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Dealership Sales Scam

by Eddie Carrara

Dealership Sales Scam;  Maintenance on your vehicle is inevitable. So while you wait at the dealership, the service adviser will escort you to the waiting room where there's coffee, tea, hot cocoa, doughnuts, muffins, and entertainment, like magazines, games, and TV. Can you see it? Do you have a clear picture in your mind?

Some dealerships will have a TV monitor in the waiting room, which sends a message to the waiting customers. This message says something like, "Our used car inventory is running extremely low! Here is a list of vehicles that are in high demand but low in our inventory". The vehicles that are low in the dealership's inventory just so happen to be the vehicles coming in for service, YOUR CAR!

Because these used cars are in such high demand, the dealership is willing to give you the very best trade-in value for your vehicle and put you into a brand new car for the same low monthly payment! See one of our sales professionals for more details. Who wouldn't fall for this scam? You're driving around an older vehicle, and you would love to be driving a new car with fewer problems. Who wouldn't? For the same monthly payment you're already paying, and you get the very best trade-in price? It's a no brainer!


Dealership Subliminal Messages 

This dealership sales scam is not ripping you off. They are offering you to trade up your vehicle for a newer one, it's quite ingenious, and it's almost like using subliminal messages in their advertising. The only problem I see with this advertising is the trickery to the unknowing customer. The waiting room customers have no idea that all the vehicles on this list come from the list of cars coming in for service on that day. It doesn't matter if your car is only two years old. It will show up on the screen.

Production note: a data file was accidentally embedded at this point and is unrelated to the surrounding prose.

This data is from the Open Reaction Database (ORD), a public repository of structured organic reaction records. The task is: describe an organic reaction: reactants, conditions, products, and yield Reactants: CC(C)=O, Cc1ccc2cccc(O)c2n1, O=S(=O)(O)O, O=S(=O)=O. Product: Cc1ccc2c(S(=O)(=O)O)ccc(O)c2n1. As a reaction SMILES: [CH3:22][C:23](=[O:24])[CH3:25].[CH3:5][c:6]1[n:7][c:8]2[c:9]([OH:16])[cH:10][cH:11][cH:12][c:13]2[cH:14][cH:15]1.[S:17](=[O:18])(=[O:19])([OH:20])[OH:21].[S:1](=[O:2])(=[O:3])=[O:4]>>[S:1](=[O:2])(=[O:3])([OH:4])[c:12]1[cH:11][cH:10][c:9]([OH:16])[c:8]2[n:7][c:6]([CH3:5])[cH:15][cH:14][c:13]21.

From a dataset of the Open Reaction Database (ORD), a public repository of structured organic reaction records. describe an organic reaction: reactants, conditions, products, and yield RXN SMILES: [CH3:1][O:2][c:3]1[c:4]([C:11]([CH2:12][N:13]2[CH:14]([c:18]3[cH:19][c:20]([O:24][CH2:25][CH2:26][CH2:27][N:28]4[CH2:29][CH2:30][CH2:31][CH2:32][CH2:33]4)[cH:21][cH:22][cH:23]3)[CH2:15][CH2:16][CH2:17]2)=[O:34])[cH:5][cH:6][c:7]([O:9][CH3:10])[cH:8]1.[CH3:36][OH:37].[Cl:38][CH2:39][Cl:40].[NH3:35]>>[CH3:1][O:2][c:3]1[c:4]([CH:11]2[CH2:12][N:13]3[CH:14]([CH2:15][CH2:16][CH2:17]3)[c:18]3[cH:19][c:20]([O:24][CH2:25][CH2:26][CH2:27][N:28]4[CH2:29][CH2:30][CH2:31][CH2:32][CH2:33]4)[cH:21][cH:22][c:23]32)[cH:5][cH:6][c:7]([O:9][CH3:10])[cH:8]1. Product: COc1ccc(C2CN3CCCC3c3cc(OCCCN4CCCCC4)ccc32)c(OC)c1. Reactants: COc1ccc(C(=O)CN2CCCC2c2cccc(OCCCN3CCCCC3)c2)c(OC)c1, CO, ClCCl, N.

I had no idea this was happening in our dealership. Then, one day my mom was in the waiting room while I service her car. She would usually wait in the garage and visit with me, but it was scorching that day, so instead of staying in the garage, she decided to have a seat in the air-conditioned waiting room with all the free goodies.

 After I finished, I went in to get her. She pointed to the TV and asked if she should trade her car, then she pointed out the message on the screen. That's when I notice the dealership sales scam. I wasn't surprised, but it sure opened my eyes to a whole new way of marketing.

Being wise to what's going on around, you can facilitate your decisions. If you knew the list of vehicles up on the screen were from the service appointment schedule, I bet you would have second thoughts about trading in your old car. As I said, the dealership is not ripping you off, but it's a sneaky way of doing business, so buyers beware of dealership sales scams like this!


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